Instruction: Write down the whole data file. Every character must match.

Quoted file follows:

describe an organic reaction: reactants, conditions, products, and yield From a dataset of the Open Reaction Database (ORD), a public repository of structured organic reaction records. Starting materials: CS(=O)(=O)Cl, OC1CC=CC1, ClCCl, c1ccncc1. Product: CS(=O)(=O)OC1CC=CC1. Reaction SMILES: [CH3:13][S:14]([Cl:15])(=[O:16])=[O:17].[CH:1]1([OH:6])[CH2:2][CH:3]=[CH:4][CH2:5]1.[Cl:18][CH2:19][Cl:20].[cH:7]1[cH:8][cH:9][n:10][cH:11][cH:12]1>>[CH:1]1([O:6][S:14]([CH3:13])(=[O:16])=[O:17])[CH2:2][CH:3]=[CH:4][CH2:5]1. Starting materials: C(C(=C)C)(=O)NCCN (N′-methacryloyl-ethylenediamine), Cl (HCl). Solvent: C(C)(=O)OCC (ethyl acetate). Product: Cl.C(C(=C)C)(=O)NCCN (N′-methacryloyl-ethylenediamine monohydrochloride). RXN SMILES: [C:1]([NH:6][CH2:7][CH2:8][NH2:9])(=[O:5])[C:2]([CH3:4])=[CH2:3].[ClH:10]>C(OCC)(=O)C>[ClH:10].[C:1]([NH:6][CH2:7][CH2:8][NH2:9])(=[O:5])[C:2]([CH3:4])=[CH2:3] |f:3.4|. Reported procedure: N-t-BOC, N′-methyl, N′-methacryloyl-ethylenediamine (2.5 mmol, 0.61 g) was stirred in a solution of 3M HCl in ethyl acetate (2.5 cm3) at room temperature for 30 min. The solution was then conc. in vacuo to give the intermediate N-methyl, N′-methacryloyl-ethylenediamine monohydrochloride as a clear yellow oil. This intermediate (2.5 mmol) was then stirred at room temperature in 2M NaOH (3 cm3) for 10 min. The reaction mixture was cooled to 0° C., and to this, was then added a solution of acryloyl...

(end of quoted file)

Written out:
describe an organic reaction: reactants, conditions, products, and yield From a dataset of the Open Reaction Database (ORD), a public repository of structured organic reaction records. Starting materials: CS(=O)(=O)Cl, OC1CC=CC1, ClCCl, c1ccncc1. Product: CS(=O)(=O)OC1CC=CC1. Reaction SMILES: [CH3:13][S:14]([Cl:15])(=[O:16])=[O:17].[CH:1]1([OH:6])[CH2:2][CH:3]=[CH:4][CH2:5]1.[Cl:18][CH2:19][Cl:20].[cH:7]1[cH:8][cH:9][n:10][cH:11][cH:12]1>>[CH:1]1([O:6][S:14]([CH3:13])(=[O:16])=[O:17])[CH2:2][CH:3]=[CH:4][CH2:5]1. Starting materials: C(C(=C)C)(=O)NCCN (N′-methacryloyl-ethylenediamine), Cl (HCl). Solvent: C(C)(=O)OCC (ethyl acetate). Product: Cl.C(C(=C)C)(=O)NCCN (N′-methacryloyl-ethylenediamine monohydrochloride). RXN SMILES: [C:1]([NH:6][CH2:7][CH2:8][NH2:9])(=[O:5])[C:2]([CH3:4])=[CH2:3].[ClH:10]>C(OCC)(=O)C>[ClH:10].[C:1]([NH:6][CH2:7][CH2:8][NH2:9])(=[O:5])[C:2]([CH3:4])=[CH2:3] |f:3.4|. Reported procedure: N-t-BOC, N′-methyl, N′-methacryloyl-ethylenediamine (2.5 mmol, 0.61 g) was stirred in a solution of 3M HCl in ethyl acetate (2.5 cm3) at room temperature for 30 min. The solution was then conc. in vacuo to give the intermediate N-methyl, N′-methacryloyl-ethylenediamine monohydrochloride as a clear yellow oil. This intermediate (2.5 mmol) was then stirred at room temperature in 2M NaOH (3 cm3) for 10 min. The reaction mixture was cooled to 0° C., and to this, was then added a solution of acryloyl...